From the BlogSubscribe Now

Why I use WordPress

Subscribers, up till now, have been receiving updates, only when it relates to a change in the server or something else relating to their webhosting service.  However, I now wish to use this blog for also writing about the benefits of WordPress, how it will enhance your site if it is already in WordPress, or the benefits you can experience if your site is later updated to WordPress.  Server announcements and other information will continue to be published via this blog as well, from time to time.

I’ve been setting up websites and providing web hosting for many years now. I began doing it just for myself and then when clients mentioned the dismal service they were getting from other webhosts, I began to take over their hosting as well.  Today I have two servers, one in Australia and one in the US, both have good uptimes and I have little problems with them. I have a small team of IT/programmers in the background who assist with the more technical stuff and they allow me to get on with setting up new accounts, setting up webspaces and getting the websites created and uploaded.

When I first began working on websites in 1996 it was with Microsoft’s Frontpage (now superceded by other programs) and I used that for several years.  In 1999 I took on a 6 month intraweb database project with a company supporting a hospital group that required the work to be done in Dreamweaver, so I spent time learning that and teaching some of my Virtual Assistant team as well, so we could manage that project.  I continued to use Dreamweaver, with Frontpage occasionally till around 2007 when I realised that the blogging software, WordPress, that I had been using for 3 years, was capable of creating CMS (Content Management Style) sites.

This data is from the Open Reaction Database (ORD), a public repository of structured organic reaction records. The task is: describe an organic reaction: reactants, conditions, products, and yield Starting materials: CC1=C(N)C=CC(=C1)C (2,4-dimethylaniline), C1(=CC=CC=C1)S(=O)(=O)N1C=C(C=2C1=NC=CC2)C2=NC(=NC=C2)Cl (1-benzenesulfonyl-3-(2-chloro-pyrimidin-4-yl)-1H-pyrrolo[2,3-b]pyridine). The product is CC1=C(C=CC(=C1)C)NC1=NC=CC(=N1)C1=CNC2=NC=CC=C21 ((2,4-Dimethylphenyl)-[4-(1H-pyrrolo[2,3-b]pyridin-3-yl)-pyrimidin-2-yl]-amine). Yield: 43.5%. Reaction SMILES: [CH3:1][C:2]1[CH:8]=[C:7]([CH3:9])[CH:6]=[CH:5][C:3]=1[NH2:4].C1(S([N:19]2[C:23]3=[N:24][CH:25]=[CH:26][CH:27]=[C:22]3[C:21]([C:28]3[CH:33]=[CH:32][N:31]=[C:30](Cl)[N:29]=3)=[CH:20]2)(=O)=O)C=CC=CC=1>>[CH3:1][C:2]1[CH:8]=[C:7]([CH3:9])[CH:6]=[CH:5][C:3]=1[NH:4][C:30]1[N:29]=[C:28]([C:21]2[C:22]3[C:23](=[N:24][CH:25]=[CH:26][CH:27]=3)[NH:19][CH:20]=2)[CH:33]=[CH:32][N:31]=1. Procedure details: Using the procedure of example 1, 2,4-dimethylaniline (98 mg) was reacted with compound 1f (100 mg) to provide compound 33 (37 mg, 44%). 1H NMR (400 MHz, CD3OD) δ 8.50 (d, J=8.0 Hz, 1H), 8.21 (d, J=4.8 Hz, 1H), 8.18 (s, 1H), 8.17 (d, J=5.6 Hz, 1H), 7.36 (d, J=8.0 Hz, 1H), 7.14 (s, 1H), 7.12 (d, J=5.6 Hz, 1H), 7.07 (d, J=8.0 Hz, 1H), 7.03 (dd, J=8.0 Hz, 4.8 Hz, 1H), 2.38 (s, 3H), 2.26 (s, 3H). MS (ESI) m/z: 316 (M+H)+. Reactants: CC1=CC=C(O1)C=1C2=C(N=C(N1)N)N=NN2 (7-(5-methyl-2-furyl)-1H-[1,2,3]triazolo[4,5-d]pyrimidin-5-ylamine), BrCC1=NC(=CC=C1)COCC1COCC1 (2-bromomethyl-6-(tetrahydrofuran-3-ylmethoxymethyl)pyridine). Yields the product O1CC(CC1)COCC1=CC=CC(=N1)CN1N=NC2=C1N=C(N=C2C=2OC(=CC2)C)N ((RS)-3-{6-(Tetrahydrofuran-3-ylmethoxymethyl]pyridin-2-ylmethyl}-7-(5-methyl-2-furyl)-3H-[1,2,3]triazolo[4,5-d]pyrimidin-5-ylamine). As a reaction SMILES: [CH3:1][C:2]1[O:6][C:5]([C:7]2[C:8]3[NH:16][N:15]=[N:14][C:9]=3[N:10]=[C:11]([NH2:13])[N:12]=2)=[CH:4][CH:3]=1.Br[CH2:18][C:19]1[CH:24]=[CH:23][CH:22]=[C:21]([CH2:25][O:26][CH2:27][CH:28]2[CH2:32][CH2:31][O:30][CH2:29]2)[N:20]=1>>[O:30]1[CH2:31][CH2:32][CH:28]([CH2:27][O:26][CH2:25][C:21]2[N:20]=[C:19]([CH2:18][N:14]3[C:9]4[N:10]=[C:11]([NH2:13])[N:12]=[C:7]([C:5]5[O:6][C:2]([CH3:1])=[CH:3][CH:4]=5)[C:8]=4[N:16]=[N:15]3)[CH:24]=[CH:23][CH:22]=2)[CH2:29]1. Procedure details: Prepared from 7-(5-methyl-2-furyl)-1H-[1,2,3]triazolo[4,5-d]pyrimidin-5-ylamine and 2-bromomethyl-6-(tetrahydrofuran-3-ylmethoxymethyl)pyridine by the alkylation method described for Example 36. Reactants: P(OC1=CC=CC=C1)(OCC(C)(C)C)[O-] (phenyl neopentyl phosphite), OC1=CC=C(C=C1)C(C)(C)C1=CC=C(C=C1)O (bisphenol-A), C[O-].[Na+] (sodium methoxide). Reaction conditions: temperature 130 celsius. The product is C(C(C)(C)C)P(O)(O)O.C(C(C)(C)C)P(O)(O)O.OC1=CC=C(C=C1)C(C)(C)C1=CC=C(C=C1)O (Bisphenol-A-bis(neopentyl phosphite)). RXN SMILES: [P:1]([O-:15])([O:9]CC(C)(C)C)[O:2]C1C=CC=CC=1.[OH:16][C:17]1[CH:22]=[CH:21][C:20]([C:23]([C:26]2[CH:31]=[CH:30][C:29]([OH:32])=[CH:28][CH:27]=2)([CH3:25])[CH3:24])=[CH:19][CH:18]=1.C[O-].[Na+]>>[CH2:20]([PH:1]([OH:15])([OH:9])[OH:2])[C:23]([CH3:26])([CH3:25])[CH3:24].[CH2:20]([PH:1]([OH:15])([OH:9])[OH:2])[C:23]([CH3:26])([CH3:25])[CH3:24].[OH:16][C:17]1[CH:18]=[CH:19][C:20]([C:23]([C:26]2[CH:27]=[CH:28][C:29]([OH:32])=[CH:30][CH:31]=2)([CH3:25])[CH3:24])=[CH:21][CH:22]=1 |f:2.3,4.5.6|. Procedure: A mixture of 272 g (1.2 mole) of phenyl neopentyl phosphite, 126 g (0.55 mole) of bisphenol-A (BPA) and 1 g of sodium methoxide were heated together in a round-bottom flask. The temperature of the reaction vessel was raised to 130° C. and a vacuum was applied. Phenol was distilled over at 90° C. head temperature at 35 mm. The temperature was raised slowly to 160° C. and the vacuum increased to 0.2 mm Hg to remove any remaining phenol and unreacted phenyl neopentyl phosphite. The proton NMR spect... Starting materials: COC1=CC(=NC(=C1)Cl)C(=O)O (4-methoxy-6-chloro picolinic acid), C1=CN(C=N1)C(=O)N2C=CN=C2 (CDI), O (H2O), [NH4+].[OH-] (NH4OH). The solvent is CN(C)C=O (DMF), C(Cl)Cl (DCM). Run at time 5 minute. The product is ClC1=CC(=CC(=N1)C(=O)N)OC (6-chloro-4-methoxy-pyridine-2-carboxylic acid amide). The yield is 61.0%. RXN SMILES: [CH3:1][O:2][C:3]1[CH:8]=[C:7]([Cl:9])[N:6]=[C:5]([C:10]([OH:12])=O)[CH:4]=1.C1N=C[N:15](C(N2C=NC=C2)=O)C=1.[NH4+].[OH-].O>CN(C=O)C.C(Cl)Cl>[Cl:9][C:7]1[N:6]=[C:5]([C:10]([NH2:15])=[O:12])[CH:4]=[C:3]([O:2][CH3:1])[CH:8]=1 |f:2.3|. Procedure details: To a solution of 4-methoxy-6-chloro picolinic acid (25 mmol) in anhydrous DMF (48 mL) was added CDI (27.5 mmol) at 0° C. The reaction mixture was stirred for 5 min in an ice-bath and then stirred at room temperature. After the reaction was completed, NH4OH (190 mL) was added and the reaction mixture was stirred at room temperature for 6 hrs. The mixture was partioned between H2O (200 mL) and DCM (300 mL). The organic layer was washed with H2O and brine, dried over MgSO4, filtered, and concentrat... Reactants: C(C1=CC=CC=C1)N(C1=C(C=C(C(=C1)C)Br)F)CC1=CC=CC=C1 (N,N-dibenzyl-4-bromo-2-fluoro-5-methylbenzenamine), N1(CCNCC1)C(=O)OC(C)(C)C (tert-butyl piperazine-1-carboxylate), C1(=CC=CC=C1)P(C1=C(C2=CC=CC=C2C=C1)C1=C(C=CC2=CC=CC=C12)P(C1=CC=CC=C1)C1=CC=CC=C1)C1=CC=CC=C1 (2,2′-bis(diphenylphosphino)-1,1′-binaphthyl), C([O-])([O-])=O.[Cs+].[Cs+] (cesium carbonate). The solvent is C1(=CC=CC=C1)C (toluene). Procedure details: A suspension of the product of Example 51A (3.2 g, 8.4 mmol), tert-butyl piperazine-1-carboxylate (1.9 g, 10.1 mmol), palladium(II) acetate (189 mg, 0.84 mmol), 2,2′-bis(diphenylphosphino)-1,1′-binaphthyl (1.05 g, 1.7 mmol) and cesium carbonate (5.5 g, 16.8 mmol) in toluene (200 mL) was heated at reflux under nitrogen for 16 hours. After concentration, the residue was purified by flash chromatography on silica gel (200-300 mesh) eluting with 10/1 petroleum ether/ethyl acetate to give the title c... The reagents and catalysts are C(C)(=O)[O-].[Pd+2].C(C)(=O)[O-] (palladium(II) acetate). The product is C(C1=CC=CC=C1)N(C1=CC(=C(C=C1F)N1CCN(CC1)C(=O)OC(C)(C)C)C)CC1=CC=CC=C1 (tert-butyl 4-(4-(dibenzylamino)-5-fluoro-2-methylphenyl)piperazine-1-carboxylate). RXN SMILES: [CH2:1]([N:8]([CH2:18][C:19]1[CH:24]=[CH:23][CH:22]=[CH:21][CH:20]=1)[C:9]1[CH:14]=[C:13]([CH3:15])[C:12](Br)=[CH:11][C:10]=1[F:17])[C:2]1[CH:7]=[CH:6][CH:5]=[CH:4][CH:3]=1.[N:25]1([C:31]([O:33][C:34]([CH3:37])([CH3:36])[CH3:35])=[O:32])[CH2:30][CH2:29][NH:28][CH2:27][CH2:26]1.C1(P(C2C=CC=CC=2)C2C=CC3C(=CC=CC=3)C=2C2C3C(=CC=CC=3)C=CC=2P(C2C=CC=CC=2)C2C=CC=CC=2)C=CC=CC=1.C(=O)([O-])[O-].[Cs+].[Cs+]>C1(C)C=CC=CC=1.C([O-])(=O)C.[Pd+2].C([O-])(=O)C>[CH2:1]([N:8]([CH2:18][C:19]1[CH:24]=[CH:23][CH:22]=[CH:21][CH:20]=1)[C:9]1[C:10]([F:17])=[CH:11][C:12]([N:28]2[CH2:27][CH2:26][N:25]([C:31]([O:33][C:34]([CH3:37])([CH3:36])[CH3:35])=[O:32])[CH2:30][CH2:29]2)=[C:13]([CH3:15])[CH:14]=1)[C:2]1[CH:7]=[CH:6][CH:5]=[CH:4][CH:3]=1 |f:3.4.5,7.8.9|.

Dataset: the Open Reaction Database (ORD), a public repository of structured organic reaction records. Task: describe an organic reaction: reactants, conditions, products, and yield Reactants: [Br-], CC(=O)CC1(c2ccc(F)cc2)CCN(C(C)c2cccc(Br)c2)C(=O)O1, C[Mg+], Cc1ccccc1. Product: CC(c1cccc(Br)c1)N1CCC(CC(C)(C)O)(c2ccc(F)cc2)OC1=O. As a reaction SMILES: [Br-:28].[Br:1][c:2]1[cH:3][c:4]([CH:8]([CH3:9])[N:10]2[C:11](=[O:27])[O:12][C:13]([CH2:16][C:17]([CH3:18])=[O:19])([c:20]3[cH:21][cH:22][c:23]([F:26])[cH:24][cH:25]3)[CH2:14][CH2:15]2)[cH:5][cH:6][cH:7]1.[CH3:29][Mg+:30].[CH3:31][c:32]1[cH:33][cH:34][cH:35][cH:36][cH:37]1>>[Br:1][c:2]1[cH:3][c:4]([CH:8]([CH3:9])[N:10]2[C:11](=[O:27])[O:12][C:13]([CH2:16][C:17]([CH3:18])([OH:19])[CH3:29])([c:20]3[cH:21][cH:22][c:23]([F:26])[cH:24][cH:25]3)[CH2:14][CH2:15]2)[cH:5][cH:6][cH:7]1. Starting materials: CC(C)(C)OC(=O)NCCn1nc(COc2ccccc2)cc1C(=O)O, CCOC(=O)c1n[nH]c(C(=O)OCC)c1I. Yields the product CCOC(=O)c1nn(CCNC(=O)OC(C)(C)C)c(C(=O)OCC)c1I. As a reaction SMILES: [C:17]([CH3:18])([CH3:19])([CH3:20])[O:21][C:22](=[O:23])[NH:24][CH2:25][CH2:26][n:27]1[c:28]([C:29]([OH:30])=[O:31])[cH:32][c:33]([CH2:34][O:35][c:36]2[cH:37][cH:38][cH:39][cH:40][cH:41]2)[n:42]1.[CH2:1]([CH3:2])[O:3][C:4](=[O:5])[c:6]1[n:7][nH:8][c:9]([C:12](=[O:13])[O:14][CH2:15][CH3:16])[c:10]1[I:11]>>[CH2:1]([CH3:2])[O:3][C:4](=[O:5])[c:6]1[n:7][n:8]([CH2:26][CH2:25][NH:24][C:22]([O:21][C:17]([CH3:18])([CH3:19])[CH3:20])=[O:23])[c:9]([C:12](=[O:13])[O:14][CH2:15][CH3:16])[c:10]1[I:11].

WordPress has moved forward in leaps and bounds and is now my program of choice, along with tens of thousands of other web designers.  What many still don’t realise is that WordPress is a free program.  You can get the community based free WordPress at wordpress.com but it is important to understand that it is not meant for business use, but rather for other things, hobbies, personal use, community projects and so on.

If you pay for webhosting many hosts now have WordPress available as part of the package. WordPress itself is free and can be downloaded from wordpress.org where there is also a great forum and community of users, ready to help you when you have a need.  So, even if your webhost doesn’t provide it you could install the package quite easily yourself, or with assistance.

My own webhosting facilities has cpanel, where you can set up email addresses, track the stats for your website and a number of other tools, and Fantastico which has a number of open-source software programs available including WordPress.  What I love about WordPress is its ease of use – for beginners and those more advanced.  Almost anyone could set up a WordPress site in a couple of hours or more.  It’s knowing how to edit and tweak the templates and make the best use of the other facilities available, that helps make a site look different from the many other thousands that are out there.  And once it is set up, the marriage between search engines and WordPress makes it the perfect tool for Search Engine Optimsation (SEO) and ensuring that your website is noticed by the search engines out there.

I’ll continue writing about aspects of using WordPress for website design so stay tuned!

Speak Your Mind

*